Kenyan President Uhuru Kenyatta family’s secret assets exposed by Leak
The family of Kenya’s President Uhuru Kenyatta, that has dominated the country’s politics since independence, secretly owned a network of offshore companies for decades, according to a huge leak of financial papers.
The Pandora Papers – 12 million files – is the biggest such leak in history.
Mr Kenyatta and six members of his family have been linked to 13 offshore companies.
They have not yet responded to requests for comment.
The Kenyattas’ offshore investments, including a company with stocks and bonds worth $30m (£22m), were discovered among hundreds of thousands of pages of administrative paperwork from the archives of 14 law firms and service providers in Panama and the British Virgin Islands (BVI) and other tax havens.
The secret assets were uncovered by an investigation, published earlier on Sunday, by the InternationalConsortium ofInvestigative Journalists (IJIJ), Finance Uncovered, Africa Uncensored and other news organisations.
Documents show that a foundation called Varies was set up in 2003 in Panama, naming Mr Kenyatta’s mother, Ngina, 88, as the first benefactor – and Kenya’s leader as the second benefactor, who would inherit it after her death.
The purpose of the foundation and the value of its assets are unknown.
Panamanian foundations are much sought after because the true owners of the assets are only known by their lawyers and they do not have to register their names with the Panamanian government, ICIJ reports.
The assets can also be designed to be transferred tax-free to a successor.
There’s no reliable estimate of the Kenyatta family’s net worth but its vast business interests span transport, insurance, hotels, farming, land ownership and the media industry in Kenya.
In 2018, Mr Kenyatta told the BBC Hardtalk programme that his family’s wealth was known to the public, and as president he had declared his assets as required by law.
“As I have always stated, what we own – what we have – is open to the public. As a public servant I’m supposed to make my wealth known and we declare every year,” Mr Kenyatta said. “If there’s an instance where somebody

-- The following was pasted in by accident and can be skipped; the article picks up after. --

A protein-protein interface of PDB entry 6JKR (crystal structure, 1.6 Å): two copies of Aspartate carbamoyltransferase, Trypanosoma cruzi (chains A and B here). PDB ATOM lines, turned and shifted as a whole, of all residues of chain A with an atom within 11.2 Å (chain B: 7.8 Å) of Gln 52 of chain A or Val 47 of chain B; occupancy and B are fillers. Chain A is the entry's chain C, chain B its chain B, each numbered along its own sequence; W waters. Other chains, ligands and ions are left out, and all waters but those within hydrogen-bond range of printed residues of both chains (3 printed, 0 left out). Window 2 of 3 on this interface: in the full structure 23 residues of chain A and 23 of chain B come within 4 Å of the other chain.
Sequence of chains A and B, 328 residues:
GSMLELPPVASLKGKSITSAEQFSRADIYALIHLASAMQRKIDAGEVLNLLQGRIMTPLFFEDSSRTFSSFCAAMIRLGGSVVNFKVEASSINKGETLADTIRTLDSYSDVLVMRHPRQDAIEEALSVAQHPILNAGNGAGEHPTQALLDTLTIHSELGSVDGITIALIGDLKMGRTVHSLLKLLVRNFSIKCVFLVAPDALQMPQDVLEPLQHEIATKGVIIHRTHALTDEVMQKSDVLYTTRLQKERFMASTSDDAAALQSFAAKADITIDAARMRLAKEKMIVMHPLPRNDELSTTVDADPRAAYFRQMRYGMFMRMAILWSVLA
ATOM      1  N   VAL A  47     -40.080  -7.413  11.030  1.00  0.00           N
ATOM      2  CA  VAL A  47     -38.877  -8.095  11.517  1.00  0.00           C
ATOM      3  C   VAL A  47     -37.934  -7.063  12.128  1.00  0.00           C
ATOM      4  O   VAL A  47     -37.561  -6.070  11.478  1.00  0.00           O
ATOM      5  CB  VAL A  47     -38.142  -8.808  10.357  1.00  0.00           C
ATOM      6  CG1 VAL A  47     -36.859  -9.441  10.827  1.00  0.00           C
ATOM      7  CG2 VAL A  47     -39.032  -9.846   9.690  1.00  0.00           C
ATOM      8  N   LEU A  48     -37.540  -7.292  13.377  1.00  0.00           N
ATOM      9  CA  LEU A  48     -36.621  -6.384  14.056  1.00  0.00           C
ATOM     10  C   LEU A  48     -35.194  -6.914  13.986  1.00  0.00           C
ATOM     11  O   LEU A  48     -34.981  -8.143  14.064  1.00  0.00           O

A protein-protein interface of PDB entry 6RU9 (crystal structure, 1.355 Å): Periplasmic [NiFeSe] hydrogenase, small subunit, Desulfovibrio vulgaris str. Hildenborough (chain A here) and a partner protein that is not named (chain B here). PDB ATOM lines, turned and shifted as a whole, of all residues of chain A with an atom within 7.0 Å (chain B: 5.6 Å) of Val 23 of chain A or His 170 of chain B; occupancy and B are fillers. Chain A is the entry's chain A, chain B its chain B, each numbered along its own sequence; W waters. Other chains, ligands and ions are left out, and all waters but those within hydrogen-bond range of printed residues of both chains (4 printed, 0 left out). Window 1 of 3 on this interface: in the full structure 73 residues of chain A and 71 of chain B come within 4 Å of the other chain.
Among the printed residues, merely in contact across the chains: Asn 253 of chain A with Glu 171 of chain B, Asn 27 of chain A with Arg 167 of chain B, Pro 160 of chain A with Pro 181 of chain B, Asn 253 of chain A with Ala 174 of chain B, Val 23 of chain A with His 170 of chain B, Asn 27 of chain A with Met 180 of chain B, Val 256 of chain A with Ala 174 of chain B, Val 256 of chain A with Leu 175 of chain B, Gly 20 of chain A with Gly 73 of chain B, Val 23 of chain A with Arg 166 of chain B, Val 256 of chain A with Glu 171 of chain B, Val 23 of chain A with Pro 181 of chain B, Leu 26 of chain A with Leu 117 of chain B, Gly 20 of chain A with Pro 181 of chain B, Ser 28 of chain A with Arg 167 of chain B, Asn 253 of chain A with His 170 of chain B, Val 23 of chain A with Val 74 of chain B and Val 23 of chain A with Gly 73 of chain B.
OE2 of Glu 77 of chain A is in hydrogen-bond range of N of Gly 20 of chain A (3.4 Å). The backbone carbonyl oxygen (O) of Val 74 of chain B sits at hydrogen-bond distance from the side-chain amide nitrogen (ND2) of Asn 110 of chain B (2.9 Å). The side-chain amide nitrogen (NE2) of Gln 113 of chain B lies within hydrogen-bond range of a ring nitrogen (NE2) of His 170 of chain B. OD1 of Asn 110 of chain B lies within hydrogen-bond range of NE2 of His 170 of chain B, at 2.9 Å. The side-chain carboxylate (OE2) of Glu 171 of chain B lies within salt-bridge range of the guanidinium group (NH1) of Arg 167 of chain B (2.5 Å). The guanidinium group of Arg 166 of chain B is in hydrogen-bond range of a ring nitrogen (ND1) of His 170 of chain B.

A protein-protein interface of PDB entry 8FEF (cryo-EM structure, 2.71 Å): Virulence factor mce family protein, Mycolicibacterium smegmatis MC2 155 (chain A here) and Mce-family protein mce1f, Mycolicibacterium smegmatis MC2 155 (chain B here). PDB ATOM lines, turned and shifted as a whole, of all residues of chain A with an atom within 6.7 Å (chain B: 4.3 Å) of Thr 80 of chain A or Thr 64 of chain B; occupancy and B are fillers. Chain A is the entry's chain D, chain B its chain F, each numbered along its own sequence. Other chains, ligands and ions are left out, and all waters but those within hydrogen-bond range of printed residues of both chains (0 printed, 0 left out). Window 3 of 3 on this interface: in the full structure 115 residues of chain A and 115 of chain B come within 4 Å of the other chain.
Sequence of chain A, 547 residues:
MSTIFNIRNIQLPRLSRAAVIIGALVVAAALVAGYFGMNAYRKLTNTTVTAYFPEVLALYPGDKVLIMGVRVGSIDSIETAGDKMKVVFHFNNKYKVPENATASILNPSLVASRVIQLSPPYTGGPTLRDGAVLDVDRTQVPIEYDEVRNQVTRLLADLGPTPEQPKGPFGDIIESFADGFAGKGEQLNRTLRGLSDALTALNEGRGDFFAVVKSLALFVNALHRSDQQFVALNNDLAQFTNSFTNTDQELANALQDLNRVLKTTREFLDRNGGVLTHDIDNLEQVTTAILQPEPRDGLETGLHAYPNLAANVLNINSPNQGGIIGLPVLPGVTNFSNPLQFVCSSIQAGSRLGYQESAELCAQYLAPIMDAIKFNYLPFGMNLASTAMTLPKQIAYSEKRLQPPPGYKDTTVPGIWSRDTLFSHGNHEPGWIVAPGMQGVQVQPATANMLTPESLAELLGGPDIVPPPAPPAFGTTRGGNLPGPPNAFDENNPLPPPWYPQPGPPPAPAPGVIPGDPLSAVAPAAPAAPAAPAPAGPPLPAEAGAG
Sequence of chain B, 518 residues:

can say that what we have done or obtained has not been legitimate, say so – we are ready to face any court,” he added.
In the same interview, Mr Kenyatta said he wanted fighting corruption and promoting transparency to be his legacy.
He promised to work with parliament to create a law that would oblige public officials to declare their wealth, but MPs are yet to pass this bill.
Other world leaders named in the Pandora Papers include the King of Jordan Abdullah II, former UK Prime Minister Tony Blair, Gabon’s President Ali Bongo Ondimba and President of Congo-Brazzaville Denis Sassou-Nguesso.
It is unclear if President Kenyatta, who retires next year after 10 years in office, knew about the Varies foundation but the timing of its opening may be instructive.
Seven months earlier, he had lost the 2002 presidential election to opposition candidate Mwai Kibaki, who had vowed to redress historical crimes as well as launch a war against corruption.
At the time, the family of outgoing president Daniel arap Moi, a friend of the Kenyattas, allegedly moved money out of the country, according to a 2014 leaked report by the international risk consultancy Kroll. The Kenyatta
family established its political and business interests during the rule of Kenya’s first president, Uhuru’s father Jomo. He has been accused of using his position to amass wealth.
After his death in 1978, Ngina Kenyatta, his fourth wife, played a pivotal role in expanding the family’s business interests.
The Pandora Papers reveal that in 1999, Mrs Kenyatta and her two daughters, Kristina and Anna, set up an offshore company – Milrun International Limited – which was incorporated in the BVI.
According to the ICIJ, Mrs Kenyatta and her daughters were advised by experienced international wealth experts from the Swiss bank Union Bancaire Privée (UBP), which recruited Alcogal, a Panamanian law firm specialising in setting up and administering offshore companies.
The consortium says invoices from Alcogal to the bank show that the Swiss advisers referred to the Kenyattas with the code “client 13173”.
The Pandora Papers is a leak of almost 12 million documents and files exposing the secret wealth and dealings of world leaders, politicians and billionaires. The data was obtained by the International Consortium of
Investigative Journalists in Washington DC which has led one of the the biggest ever global investigations.
By Eric Knight